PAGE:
5 Tips To Reduce The Size Of Microsoft PowerPoint Presentations
Microsoft PowerPoint presentations can take up lots of hard drive space. The size of the presentations depends largely on the multimedia content - that is pictures, videos and audio - that has been added to the presentation by its creator.
While this is usually not a big problem for presentations that do not have to be distributed, it could become one if the document has to be distributed to other users.
The following five tips may help reduce the size of PowerPoint presentations. This can be useful if presentations need to be distributed, or stored, especially if there are a lot of them or if individual presentations are very large.
Use the new pptx format instead of ppt where possible. Saving a blank Microsoft PowerPoint presentation as pptx instead of ppt decreases the size of the presentation by about 70 Kilobytes.
The new PowerPoint format handles multimedia content - especially pictures and photos - much better than the old format. Dragging a 1.2 Megabyte image into the blank PowerPoint presentation resulted in a pptx file size of 1.25 Megabytes instead of 5.62 Megabytes which the old ppt format occupied.
So, if you can use the new Microsoft PowerPoint format pptx, use it. You may also want to consider converting old presentations to the new format to save storage space.
The biggest size reductions can be achieved by optimizing multimedia content in PowerPoint presentations. It usually comes down to images that have been added to the presentation but also other forms like videos or audio content.
You can compress all pictures that have been added to Microsoft PowerPoint by clicking on Format > Compress Pictures in PowerPoint.
Selecting Screen or Email in the advanced options will reduce the size of the PowerPoint presentation further. It might however degrade the quality of the picture.
I suggest you create a backup of the original document first, run the optimization, and compare the output to make sure the image quality is still sufficient.
Please note that it is sometimes not possible to compress an image further especially if it already has been in a compressed picture format.
It might however help to decrease the size of the image to reduce the overall size of the PowerPoint presentation.
If the image that was added to the presentation is particular large in resolution, reducing its size may not make a difference for the presentation but it may cut the size significantly.
It is always a good idea to optimize images before adding them to PowerPoint. While that may take some testing to get it right, it is easy enough to resize images before you add them to PowerPoint.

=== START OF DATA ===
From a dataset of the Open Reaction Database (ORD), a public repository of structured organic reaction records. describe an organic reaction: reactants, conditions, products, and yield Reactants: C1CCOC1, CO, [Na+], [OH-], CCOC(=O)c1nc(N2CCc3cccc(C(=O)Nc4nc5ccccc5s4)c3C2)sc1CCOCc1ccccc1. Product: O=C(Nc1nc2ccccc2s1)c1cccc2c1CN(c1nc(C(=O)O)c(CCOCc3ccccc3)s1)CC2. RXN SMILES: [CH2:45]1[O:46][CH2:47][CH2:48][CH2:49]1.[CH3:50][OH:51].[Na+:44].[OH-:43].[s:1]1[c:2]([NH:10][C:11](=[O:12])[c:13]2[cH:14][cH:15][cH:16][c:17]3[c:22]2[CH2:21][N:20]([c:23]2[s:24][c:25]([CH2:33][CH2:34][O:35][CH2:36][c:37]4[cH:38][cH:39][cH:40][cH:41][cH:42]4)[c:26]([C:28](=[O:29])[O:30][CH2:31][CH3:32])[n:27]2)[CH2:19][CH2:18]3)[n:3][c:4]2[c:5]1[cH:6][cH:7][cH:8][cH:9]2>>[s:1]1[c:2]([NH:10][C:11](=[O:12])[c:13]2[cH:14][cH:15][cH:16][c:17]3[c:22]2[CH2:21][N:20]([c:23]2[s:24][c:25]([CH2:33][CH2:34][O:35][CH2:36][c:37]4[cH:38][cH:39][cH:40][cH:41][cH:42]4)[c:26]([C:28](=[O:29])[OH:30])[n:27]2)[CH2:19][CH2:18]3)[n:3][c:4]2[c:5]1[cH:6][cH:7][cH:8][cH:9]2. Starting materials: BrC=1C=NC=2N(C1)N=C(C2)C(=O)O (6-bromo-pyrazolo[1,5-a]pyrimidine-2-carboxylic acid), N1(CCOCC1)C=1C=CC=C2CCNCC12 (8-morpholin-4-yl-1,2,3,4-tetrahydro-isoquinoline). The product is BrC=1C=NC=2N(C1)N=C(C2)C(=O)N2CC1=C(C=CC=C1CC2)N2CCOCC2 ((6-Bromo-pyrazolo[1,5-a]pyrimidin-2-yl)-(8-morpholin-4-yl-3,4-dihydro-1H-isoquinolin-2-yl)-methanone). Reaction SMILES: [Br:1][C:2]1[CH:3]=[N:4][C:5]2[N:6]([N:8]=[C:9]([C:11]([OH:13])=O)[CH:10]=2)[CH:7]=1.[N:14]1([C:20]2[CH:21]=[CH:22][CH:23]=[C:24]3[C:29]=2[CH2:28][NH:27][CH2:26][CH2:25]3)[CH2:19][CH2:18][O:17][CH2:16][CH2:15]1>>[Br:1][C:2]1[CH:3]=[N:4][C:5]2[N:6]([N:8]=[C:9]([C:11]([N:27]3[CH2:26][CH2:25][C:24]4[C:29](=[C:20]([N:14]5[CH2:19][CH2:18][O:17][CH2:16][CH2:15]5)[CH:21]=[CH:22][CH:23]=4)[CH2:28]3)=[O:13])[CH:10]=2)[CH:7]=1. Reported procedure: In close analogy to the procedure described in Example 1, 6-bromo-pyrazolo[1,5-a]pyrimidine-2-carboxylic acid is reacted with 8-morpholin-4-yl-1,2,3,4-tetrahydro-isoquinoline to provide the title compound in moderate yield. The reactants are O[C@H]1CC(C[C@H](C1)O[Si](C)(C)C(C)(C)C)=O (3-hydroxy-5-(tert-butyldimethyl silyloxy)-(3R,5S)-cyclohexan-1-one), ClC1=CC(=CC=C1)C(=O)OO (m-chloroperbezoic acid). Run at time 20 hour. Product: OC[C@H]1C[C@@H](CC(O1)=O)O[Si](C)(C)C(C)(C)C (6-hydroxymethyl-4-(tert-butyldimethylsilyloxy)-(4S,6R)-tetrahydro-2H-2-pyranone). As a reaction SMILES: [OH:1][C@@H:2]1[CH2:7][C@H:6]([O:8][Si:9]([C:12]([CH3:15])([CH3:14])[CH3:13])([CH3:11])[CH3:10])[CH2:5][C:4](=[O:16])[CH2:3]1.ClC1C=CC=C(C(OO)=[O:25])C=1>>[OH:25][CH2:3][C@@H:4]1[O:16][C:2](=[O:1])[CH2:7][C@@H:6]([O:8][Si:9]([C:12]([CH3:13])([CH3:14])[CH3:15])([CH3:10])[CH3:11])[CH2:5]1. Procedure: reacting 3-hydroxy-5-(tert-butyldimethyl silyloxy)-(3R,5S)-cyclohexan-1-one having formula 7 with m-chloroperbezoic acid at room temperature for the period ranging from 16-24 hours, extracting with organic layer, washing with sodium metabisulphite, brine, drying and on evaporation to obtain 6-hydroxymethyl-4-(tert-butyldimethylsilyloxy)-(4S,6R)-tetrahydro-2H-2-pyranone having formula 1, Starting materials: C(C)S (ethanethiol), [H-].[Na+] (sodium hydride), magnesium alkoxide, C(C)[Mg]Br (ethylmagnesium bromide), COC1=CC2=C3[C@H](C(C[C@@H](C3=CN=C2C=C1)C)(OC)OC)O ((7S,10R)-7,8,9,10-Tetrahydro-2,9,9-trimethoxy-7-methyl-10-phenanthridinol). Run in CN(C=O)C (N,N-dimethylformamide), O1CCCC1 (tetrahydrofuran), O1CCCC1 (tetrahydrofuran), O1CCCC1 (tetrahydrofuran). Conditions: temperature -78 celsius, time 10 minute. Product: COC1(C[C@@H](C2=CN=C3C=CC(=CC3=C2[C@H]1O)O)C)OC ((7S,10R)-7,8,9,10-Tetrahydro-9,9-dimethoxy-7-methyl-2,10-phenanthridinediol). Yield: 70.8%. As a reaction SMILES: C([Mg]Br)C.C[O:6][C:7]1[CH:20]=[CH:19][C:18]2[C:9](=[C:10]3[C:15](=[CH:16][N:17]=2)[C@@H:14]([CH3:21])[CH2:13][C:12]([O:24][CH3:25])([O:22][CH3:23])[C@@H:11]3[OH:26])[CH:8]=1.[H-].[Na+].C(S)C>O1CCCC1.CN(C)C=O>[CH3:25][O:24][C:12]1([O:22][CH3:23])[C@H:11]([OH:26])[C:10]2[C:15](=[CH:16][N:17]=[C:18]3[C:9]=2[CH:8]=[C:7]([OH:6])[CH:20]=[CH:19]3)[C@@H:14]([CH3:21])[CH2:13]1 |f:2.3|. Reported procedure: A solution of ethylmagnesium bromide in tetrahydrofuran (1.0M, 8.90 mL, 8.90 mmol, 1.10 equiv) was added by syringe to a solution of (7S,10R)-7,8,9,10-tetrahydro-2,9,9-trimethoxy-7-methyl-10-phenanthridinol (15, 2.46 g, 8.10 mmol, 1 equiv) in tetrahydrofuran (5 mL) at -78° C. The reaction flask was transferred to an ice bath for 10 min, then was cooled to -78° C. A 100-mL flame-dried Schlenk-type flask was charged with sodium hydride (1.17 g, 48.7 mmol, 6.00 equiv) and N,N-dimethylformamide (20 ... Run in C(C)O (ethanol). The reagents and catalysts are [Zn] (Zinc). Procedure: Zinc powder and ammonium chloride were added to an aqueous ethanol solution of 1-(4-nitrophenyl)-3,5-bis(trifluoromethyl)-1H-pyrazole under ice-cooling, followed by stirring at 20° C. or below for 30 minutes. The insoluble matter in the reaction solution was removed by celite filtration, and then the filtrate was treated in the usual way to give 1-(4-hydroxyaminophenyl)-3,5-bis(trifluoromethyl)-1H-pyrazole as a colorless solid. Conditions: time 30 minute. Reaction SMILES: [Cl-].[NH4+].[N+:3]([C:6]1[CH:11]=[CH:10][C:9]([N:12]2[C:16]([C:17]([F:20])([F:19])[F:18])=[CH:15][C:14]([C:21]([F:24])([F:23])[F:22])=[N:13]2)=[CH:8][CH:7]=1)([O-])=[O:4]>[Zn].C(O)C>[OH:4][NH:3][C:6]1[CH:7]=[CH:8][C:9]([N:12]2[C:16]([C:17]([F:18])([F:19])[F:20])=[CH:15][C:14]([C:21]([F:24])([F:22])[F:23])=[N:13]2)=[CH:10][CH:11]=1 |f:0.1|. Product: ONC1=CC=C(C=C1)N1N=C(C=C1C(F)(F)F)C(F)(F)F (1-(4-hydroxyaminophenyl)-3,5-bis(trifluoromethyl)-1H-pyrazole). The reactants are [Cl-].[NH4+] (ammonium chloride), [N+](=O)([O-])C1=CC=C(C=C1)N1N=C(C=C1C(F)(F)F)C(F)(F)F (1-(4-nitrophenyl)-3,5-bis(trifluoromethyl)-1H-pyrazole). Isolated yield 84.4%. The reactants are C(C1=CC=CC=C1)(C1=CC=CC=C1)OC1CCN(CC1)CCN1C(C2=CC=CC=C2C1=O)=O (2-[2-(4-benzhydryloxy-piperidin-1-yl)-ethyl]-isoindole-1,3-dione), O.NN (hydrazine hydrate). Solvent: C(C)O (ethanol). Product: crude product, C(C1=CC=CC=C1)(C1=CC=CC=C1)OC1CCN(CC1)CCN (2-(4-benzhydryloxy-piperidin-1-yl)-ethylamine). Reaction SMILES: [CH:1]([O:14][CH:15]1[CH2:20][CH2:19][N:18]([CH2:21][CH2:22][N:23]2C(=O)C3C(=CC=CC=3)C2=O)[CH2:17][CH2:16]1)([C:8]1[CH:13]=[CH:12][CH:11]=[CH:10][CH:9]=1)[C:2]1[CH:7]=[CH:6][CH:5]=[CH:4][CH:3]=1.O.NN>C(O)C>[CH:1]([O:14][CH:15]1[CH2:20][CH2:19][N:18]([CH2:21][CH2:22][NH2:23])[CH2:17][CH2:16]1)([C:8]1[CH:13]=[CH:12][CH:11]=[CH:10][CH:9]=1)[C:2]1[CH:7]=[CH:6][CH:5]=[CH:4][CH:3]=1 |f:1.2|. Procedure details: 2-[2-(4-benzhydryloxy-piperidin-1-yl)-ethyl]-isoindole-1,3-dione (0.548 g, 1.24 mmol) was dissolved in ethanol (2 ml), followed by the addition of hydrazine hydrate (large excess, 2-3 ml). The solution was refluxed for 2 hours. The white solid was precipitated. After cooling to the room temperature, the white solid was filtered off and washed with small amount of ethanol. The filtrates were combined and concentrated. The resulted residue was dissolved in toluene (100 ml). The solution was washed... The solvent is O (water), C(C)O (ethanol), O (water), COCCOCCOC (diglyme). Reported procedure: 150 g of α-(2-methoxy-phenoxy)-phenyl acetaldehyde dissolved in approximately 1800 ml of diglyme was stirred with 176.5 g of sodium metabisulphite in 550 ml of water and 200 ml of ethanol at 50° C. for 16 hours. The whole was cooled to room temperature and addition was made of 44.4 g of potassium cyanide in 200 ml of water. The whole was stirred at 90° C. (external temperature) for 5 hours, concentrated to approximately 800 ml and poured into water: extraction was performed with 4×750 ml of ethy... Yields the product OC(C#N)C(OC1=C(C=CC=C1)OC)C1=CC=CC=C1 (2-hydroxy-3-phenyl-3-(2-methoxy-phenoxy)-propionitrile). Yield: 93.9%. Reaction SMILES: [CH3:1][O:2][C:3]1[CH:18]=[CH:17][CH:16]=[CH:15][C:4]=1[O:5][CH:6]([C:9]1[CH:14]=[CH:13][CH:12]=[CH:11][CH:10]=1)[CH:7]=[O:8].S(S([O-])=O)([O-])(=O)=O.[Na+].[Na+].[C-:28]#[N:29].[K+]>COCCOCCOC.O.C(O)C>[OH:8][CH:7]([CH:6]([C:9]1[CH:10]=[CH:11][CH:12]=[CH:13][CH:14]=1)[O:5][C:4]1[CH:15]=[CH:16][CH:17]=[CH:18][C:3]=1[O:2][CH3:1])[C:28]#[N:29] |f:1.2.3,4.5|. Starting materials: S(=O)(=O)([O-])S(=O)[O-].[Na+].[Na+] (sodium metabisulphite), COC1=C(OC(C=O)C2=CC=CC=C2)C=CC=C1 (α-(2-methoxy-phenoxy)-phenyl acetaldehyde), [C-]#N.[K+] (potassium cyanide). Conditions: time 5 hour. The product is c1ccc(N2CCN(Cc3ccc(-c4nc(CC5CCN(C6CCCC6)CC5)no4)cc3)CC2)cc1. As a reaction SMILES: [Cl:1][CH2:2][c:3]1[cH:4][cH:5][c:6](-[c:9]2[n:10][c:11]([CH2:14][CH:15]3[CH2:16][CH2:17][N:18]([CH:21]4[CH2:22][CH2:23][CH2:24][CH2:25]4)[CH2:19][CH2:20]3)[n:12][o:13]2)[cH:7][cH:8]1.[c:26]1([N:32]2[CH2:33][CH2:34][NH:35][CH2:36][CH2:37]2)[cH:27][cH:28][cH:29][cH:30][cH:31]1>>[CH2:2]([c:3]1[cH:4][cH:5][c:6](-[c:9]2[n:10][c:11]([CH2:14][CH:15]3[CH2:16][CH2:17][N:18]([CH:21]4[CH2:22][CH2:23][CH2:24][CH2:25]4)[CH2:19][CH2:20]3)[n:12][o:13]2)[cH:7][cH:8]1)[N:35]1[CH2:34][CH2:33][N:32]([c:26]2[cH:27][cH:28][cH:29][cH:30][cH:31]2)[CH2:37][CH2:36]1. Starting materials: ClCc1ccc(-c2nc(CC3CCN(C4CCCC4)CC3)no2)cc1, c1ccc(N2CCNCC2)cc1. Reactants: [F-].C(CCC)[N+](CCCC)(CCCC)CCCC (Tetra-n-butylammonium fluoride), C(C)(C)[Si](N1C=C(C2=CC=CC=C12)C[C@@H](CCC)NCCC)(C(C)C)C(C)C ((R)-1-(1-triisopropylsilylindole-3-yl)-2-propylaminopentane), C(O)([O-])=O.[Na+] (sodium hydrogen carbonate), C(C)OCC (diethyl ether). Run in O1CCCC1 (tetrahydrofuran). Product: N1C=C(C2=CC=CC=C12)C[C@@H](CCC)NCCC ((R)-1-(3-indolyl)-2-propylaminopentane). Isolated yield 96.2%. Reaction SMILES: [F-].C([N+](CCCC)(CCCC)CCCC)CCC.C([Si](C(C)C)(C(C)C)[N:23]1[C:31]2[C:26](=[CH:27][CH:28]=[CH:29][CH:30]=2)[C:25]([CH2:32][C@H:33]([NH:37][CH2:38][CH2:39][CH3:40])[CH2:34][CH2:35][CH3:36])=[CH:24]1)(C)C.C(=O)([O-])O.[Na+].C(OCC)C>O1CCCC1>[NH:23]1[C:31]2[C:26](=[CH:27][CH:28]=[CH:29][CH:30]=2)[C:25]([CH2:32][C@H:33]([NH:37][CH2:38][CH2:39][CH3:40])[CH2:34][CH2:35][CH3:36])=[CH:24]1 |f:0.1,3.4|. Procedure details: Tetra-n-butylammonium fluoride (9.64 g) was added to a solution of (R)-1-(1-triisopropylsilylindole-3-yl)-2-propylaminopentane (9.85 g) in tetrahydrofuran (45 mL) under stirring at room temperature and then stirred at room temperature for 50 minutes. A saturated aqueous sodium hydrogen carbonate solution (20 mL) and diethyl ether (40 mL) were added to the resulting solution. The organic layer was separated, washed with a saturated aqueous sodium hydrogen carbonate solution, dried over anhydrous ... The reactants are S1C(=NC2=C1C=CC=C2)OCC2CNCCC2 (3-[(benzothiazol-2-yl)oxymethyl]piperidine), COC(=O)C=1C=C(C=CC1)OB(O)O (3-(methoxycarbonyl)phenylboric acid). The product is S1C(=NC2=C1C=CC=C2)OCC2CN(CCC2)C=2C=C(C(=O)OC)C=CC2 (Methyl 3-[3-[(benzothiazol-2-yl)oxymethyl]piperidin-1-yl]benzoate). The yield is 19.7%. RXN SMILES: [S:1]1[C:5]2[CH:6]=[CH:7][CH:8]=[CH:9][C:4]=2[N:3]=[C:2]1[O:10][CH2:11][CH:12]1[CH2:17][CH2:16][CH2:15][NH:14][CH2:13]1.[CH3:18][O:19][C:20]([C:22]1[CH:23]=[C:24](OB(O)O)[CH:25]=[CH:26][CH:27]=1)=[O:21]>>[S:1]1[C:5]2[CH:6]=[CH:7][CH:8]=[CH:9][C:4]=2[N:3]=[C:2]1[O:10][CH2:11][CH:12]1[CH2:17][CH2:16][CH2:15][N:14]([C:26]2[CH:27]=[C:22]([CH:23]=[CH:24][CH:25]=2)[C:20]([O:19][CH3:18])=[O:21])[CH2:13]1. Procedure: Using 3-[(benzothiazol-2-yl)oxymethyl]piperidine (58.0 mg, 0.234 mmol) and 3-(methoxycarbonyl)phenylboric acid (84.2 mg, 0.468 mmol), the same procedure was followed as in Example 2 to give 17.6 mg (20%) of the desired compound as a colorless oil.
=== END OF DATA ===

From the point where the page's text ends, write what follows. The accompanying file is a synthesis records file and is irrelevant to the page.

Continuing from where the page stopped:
Use hyperlinks to multimedia content if possible. Not all video and audio content has to be embedded into the PowerPoint presentation.
It sometimes make more sense to upload the content to a server (for example Ovi) on the Internet instead of embedding media directly. This will reduce the size of the presentation so that it becomes easier to distribute.
This works only if a network or Internet connection is available at the time of the presentation.
Save the PowerPoint presentation in a different format. Saving the same PowerPoint presentation (that uses 1.25 Megabytes of space in pptx format) as pdf reduces the file size to 352 Kilobytes. While it is not always feasible to distribute a presentation as pdf (or flash) it might be the optimal in most cases
Now You: Have another tip? Let us know in the comments below.
one tip that works even better is to size photos correctly on the presentation, then right click and save the photo as a jpg… then re-insert that saved photo. Powerpoint saves it at the new size and is therefore smaller…. using the compress tool doesn’t always work… This tip astounds people at work as I’ve frequently shrunk a 50Mb presso to under 1Mb
Gareth I have made the experience that most colleagues are unaware of size at all until they receive a notification by the system administrator that they are over their quota.
How about zipping?
PeeWee zipping will virtually have no effect on the size of already compressed contents like photos in jpg format.
What are your standards for optimizing an image when it’s going to be projected at, say, five feet by five feet on a wall screen? I always feel like I need to use very large images to make them look okay for projecting at a presentation.
One big way to reduce the size of powerpoint presentations is to use fewer words, fewer objects. Limit the number of points per slide (and don’t read directly off them).
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